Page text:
How Should We Audit Alex Epstein?
Brought to you by approval voting.
Early this month, I asked readers to help me audit Alex Epstein’s Fossil Future:
Here’s what I propose: In the comments, nominate narrow empirical issues that you suspect Epstein covers in a biased manner. Tell me exactly what I should read on the other side, but try to keep the reading recommendations short.
Here are the suggestions I received, supplemented with complaints from this hostile review.
“The greening/fertilization effect is brought up frequently in Fossil Future. The impact on food systems and ultimately human well being is way more complex than ‘green goes up’ and it would be nice to read a more measured analysis. Not sure where to start reading with this one.” (Epstein’s hostile reviewer offers this source).
“Epstein says that climate models are excessively pessimistic. These links argue that they have been accurate.”
“Epstein claims that switching to a pure wind/solar energy system would be prohibitively expensive. Essentially based on the fact that no such energy system currently exist. But there are plenty of people arguing that such a system is not only possible, but quite affordable. I would start with this review of 100% renewable energy systems.” https://ieeexplore.ieee.org/document/9837910
“Epstein seems to dismiss most of the evidence for high climate costs, because he doesn't trust our ‘knowledge system’ that produces it. But that excuse seems dubious, given how diverse the group of people, who warn us about these costs, really is.” [multiple links]
“Epstein's source says that all marine vessels in 2012 accounted for 12% of transportation energy consumption.”
“It is simply wrong that nuclear energy is an abundant energy source. Because of very limited availability of uranium, nuclear expansion is very improbable in future. Just one article about these issues:” https://www.sciencedirect.com/science/article/pii/S0301421521002330
“Epstein misrepresents history and science and activism, whether by stating that ‘net zero’ means total fossil fuel elimination (which is definitionally not the case)…”
“…or spewing the pseudoscientific claim that only certain parts of the world will become warmer, which is good because humans like warmth.”
“But I’ll wind down by looking at another stat Epstein hitches his train to: the idea that ‘climate deaths’ have dropped over time. It’s difficult to count deaths that can be directly blamed on climate change, to be sure, as attribution science has been careful not to overstate such assumptions, while surveys of such deaths have bafflingly excluded causes of death like pollution.”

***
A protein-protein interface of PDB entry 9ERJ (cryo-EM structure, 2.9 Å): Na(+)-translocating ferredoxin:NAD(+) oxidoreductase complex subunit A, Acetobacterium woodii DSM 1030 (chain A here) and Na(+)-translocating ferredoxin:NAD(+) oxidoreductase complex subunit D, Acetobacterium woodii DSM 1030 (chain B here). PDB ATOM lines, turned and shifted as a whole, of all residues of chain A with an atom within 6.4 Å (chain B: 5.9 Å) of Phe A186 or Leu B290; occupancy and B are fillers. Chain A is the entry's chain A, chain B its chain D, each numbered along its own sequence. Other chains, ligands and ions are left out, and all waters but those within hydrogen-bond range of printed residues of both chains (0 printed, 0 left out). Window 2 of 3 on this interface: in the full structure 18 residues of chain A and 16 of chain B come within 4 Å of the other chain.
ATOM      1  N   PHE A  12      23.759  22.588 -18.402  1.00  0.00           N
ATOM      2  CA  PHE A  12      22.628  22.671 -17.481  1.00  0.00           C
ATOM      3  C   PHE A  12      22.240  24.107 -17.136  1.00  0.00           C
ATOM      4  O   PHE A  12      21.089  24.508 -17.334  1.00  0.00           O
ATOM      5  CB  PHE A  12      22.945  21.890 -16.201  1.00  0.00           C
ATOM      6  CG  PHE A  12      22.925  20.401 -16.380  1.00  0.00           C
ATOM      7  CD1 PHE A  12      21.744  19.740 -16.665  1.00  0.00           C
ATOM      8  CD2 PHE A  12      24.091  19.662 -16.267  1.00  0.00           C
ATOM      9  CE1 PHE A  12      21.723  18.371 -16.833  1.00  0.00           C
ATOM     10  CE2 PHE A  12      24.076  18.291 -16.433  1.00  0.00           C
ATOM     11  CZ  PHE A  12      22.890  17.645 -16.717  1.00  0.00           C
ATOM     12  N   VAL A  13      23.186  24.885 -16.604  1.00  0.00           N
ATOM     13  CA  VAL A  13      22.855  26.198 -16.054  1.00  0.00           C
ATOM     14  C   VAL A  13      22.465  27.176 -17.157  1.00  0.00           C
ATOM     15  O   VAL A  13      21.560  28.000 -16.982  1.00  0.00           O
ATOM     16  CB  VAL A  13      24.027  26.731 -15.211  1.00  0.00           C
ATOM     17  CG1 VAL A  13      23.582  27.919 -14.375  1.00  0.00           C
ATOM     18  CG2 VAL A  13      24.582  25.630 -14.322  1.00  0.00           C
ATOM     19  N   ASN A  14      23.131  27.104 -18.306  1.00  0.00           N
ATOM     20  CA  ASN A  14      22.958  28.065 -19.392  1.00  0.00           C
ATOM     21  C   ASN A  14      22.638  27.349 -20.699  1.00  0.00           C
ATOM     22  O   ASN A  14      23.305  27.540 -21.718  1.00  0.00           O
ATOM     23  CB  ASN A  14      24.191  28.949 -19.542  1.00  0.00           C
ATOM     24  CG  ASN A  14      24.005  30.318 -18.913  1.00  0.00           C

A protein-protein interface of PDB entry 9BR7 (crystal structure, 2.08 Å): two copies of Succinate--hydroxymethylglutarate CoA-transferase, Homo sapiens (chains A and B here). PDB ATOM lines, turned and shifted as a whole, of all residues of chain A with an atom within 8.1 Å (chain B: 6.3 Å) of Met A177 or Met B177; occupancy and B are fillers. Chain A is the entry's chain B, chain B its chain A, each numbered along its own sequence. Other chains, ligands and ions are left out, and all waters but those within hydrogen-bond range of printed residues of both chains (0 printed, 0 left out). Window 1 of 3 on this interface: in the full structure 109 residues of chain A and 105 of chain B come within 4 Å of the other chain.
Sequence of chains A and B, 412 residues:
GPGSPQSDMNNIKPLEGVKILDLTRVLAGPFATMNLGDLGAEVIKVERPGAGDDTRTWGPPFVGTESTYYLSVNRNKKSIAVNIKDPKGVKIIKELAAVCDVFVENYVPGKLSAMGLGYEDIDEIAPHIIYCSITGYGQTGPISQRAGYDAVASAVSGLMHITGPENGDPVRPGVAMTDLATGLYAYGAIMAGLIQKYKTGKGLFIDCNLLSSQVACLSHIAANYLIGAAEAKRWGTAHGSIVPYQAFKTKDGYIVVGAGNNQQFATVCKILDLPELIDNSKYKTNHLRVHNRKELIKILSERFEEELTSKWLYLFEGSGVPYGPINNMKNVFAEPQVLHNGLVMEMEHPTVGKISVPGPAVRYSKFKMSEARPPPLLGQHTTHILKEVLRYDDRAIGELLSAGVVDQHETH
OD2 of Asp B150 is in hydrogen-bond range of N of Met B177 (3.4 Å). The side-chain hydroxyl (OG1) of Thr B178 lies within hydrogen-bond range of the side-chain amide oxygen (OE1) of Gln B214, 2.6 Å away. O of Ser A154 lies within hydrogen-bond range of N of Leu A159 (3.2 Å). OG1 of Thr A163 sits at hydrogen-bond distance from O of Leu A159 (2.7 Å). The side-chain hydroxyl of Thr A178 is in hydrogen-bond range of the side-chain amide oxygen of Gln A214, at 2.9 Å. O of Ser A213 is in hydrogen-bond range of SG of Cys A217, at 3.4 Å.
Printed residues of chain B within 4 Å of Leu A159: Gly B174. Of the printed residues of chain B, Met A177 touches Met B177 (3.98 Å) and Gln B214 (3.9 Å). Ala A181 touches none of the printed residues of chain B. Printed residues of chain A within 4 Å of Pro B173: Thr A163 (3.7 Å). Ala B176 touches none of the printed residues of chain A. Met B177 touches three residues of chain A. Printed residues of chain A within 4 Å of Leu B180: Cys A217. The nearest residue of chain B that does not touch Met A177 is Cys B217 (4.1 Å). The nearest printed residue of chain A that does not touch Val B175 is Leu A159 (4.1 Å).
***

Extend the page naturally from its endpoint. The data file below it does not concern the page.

My plan is to do approval voting on Twitter starting today. Just vote “Yes” for as many of these nine audit proposals as you deem worthwhile, and I will look into whichever two get the most votes.
Thanks for your participation!
This is an outstanding list! Well, mostly.
I am a harsh critic (IMO) of the crazy wing of the climate movement (https://www.mattball.org/2023/01/climate-activists-are-to-blame-for-some.html) but I think the critic is right in many ways. E.g., #4 -- Epstein just hand-waves away the costs. Terrible argument.
Re: #6 uranium - pretty much anyone who is read in this knows breeder reactors create more fuel than they consume.
#1. CO2 as a fertilizer is pretty clear. Definitely true.
#3 The land use is the bigger problem with renewables:
We already see that with NIMBY stopping renewable projects.
#7 is interesting but not important. Epstein is hostile to the climate movement (as am I to an extent), but it isn't an important factual claim.
#8 It isn't unscientific in this way: climate change warms cold parts of the world more than hot parts; warms nights more than days; warms winter more than summer. On average.
#9. You can't lump pollution deaths in with climate deaths. Epstein is right, and the critic is just trying to move the goalposts.
Thanks for doing this, Bryan. Are you familiar with:
Yes on (in priority order):
3. costs of switching to wind/solar (very interested in this one)
4. climate costs
1. impact on food systems
2. accuracy of climate models
The rest seem not particularly important, and/or I think Epstein is probably right (e.g., pretty sure he's right about uranium abundance).
Note: (9) seems like a confusion of terms / talking past each other. I'm pretty sure Epstein is not talking about deaths from *climate change* but from *climate* and more broadly from weather. Deaths attributable to weather events, such as storms, floods, droughts, frosts, and heat waves, have definitely gone down over time.